In a recent tweet, Russian violinist Galiya Zharova expressed disappointment at being barred from the 2022 Sibelius International Violin Competition after months of intense preparation because of her status as a Russian citizen.
“Month[s] ago me and Ravil Islyamov were chosen to participate [in the] Sibelius violin competition,” Zharova wrote. “[The] competition emphasized that competitor’s citizenship has no effect on their decisions. But today we’ve received a mail with the opposite information.”
Russian cellist Anastasia Kobekina faced similar cancellations of performance engagements, even after openly protesting against her country’s actions in Ukraine.
While Ms. Zharova and Ms. Kobekina are individual cases, even competitions such as the International Tchaikovsky Competition in Russia, one of the world’s oldest and most revered music competitions, have been banned from the World Federation of International Music Competitions, thereby adversely affecting all the musicians who compete in them.
With economic and cultural sanctions tightened around Russian citizens in an effort to benefit Ukraine, Russian musicians have had their artistic voices silenced. Yet classical music should not be viewed as inherently politicized propaganda and restricted as such. Most musicians are solely interested in spreading joy, not idealism, and the restrictions placed upon them have negative consequences for an art form with a primary purpose to connect people from all walks of life, not to drive them apart.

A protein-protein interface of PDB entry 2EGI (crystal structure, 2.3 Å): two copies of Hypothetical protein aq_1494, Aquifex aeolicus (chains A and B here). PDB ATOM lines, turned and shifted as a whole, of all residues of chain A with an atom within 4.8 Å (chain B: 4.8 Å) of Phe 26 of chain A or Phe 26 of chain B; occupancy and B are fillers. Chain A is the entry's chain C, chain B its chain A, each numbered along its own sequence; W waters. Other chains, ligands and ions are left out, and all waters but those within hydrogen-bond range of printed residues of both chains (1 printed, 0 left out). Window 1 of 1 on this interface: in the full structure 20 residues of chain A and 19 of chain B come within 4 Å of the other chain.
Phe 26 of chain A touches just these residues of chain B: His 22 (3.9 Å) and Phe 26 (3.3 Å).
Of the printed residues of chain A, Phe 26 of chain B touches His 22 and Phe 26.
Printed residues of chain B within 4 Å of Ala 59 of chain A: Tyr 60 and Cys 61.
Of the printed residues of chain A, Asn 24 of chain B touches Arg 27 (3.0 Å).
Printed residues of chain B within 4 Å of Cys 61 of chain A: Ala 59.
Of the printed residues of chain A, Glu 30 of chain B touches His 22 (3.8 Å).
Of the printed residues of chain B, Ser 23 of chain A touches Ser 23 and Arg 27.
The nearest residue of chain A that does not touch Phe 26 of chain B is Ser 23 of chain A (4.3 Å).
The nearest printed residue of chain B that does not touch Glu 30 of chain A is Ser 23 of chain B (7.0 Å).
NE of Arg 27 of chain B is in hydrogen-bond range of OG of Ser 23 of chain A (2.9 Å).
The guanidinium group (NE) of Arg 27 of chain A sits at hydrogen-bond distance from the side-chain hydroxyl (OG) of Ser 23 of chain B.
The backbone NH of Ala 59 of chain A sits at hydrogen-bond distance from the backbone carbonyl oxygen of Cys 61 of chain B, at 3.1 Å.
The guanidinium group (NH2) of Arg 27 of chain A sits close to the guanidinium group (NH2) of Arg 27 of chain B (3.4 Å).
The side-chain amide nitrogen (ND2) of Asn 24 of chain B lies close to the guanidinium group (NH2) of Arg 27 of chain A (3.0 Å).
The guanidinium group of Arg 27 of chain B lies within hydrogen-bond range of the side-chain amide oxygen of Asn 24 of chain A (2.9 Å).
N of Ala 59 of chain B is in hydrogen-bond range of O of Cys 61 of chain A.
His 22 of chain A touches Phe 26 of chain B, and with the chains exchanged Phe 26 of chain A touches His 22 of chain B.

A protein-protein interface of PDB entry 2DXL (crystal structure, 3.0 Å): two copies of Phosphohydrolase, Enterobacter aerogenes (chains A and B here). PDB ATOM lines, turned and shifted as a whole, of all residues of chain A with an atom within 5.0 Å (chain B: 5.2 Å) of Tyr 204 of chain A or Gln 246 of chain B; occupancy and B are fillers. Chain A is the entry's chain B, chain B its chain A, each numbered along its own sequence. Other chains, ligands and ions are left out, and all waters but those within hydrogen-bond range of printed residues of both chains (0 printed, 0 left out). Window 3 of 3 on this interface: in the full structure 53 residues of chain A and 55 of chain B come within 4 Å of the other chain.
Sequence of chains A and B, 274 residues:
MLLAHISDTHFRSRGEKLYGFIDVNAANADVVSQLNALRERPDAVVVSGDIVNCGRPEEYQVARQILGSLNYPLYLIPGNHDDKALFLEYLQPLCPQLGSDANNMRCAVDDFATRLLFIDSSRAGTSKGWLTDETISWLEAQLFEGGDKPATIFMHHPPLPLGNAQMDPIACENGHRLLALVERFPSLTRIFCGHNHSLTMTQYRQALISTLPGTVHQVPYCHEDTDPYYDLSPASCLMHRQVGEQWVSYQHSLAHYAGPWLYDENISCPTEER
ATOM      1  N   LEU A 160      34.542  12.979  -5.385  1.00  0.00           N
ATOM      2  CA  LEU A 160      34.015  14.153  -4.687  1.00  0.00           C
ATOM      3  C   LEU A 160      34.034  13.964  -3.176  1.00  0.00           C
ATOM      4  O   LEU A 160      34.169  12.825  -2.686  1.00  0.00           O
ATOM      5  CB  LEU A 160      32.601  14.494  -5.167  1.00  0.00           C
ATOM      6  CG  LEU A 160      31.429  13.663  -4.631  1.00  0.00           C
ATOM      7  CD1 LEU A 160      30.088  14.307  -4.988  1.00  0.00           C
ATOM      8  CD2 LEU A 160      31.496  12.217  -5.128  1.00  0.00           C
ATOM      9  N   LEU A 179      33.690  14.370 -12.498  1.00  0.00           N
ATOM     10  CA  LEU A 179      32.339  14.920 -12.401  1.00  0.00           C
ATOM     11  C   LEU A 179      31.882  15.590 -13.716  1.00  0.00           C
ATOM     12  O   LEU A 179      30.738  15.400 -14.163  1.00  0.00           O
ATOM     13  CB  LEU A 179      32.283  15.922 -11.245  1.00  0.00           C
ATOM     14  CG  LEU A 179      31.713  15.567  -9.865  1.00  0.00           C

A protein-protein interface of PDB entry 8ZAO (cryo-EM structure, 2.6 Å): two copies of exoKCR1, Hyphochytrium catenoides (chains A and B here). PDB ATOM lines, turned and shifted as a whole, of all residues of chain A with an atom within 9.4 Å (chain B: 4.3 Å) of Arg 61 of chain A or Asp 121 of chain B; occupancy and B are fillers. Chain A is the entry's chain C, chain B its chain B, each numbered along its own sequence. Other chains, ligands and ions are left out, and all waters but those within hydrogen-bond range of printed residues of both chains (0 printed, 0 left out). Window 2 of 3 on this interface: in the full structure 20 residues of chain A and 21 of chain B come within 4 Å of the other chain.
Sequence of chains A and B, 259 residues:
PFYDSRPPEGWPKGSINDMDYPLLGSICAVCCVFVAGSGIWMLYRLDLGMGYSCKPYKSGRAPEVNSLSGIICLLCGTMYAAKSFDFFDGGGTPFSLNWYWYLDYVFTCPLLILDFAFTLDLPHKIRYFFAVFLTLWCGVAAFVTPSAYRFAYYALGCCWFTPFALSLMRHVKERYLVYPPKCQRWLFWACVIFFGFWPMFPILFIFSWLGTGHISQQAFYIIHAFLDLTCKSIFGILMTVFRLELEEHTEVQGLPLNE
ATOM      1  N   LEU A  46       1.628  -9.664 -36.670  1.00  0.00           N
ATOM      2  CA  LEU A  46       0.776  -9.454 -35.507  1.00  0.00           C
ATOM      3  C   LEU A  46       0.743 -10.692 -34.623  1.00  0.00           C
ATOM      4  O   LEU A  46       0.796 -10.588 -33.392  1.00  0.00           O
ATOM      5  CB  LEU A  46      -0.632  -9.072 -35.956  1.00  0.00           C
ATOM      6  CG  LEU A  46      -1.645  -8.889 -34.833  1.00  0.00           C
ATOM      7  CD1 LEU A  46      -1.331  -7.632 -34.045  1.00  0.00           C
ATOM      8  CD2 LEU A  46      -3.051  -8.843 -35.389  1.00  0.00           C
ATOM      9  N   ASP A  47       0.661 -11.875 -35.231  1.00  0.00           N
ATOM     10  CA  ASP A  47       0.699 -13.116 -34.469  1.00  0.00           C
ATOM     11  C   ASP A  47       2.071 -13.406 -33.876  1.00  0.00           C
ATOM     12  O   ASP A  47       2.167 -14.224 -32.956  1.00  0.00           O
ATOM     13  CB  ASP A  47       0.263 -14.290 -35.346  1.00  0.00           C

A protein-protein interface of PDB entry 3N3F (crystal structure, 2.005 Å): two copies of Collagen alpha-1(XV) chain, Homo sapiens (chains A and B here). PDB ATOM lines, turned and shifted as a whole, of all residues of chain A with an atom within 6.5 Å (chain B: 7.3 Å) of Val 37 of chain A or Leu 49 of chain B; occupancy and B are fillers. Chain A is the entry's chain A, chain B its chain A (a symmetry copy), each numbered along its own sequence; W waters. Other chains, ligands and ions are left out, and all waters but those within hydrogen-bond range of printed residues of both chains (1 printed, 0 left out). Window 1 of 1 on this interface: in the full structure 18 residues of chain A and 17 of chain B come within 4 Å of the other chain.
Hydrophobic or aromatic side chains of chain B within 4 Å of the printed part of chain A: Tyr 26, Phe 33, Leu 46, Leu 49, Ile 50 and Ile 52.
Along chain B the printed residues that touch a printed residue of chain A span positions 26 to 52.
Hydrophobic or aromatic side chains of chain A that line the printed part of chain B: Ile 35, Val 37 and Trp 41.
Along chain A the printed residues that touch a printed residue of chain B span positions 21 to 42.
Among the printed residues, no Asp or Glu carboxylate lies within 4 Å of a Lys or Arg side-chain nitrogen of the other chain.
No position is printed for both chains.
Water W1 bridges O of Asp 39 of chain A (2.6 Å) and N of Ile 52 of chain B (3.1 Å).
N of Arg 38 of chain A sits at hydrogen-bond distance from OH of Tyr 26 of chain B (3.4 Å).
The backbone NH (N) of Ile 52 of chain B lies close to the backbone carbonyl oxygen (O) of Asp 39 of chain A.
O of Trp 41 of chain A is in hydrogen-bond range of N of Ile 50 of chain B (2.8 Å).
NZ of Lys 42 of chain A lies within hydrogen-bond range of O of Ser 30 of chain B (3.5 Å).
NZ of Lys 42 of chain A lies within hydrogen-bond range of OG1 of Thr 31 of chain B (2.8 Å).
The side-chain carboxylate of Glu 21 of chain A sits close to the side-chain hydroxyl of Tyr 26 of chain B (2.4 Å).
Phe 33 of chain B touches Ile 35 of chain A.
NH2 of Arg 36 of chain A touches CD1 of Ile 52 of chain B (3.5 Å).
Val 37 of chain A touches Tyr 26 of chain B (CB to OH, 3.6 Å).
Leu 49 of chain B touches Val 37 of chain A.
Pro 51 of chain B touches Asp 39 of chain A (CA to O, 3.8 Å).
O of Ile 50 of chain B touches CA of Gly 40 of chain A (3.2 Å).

While it is understandable that a worldwide sanction against Russia should extend beyond the economic sphere, it seems contradictory to impose regulations on an industry whose goal is to promote the freedom of artistic expression. Art can be used politically, but these Russian artists aren’t playing Soviet anthems or rousing anti-Ukrainian propaganda in performances. Rather, they’re trying to build meaningful professional careers, showcase lesser-known composers and, most of all, bring some vestige of life to those facing adversity in the darkest parts of their lives.
Moreover, musicians like Zharova and the Russian composers being showcased in these events — Tchaikovsky, Shostakovich, Stravinsky and others — demonstrate a profound side of Russian culture that deserves to be heard, especially now more than ever as Russia’s inhumane onslaught in Ukraine continues.
There is artistic benefit and political goodwill to be gained for all sides of the current Russia-Ukraine conflict by allowing Russian musicians to share their abilities through music. Music is a language of unification, and when used correctly, it can bring about real healing.